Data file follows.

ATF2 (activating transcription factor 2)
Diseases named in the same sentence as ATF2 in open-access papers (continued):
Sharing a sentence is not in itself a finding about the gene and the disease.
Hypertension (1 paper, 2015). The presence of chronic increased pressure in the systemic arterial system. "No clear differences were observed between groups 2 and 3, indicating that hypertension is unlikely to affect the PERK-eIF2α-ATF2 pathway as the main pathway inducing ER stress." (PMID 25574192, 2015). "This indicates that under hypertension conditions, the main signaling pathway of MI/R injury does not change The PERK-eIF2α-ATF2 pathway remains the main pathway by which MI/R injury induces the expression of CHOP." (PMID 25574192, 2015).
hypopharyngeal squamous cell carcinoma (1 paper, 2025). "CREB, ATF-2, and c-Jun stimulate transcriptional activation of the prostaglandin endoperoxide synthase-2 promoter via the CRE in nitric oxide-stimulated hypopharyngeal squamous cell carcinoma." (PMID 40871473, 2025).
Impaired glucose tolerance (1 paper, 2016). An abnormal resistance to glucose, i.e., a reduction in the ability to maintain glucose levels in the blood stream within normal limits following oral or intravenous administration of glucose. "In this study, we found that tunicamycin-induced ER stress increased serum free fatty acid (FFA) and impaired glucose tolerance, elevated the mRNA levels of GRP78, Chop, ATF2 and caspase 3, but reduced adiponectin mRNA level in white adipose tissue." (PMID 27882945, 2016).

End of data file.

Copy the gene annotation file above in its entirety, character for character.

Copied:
ATF2 (activating transcription factor 2)
Diseases named in the same sentence as ATF2 in open-access papers (continued):
Sharing a sentence is not in itself a finding about the gene and the disease.
Hypertension (1 paper, 2015). The presence of chronic increased pressure in the systemic arterial system. "No clear differences were observed between groups 2 and 3, indicating that hypertension is unlikely to affect the PERK-eIF2α-ATF2 pathway as the main pathway inducing ER stress." (PMID 25574192, 2015). "This indicates that under hypertension conditions, the main signaling pathway of MI/R injury does not change The PERK-eIF2α-ATF2 pathway remains the main pathway by which MI/R injury induces the expression of CHOP." (PMID 25574192, 2015).
hypopharyngeal squamous cell carcinoma (1 paper, 2025). "CREB, ATF-2, and c-Jun stimulate transcriptional activation of the prostaglandin endoperoxide synthase-2 promoter via the CRE in nitric oxide-stimulated hypopharyngeal squamous cell carcinoma." (PMID 40871473, 2025).
Impaired glucose tolerance (1 paper, 2016). An abnormal resistance to glucose, i.e., a reduction in the ability to maintain glucose levels in the blood stream within normal limits following oral or intravenous administration of glucose. "In this study, we found that tunicamycin-induced ER stress increased serum free fatty acid (FFA) and impaired glucose tolerance, elevated the mRNA levels of GRP78, Chop, ATF2 and caspase 3, but reduced adiponectin mRNA level in white adipose tissue." (PMID 27882945, 2016).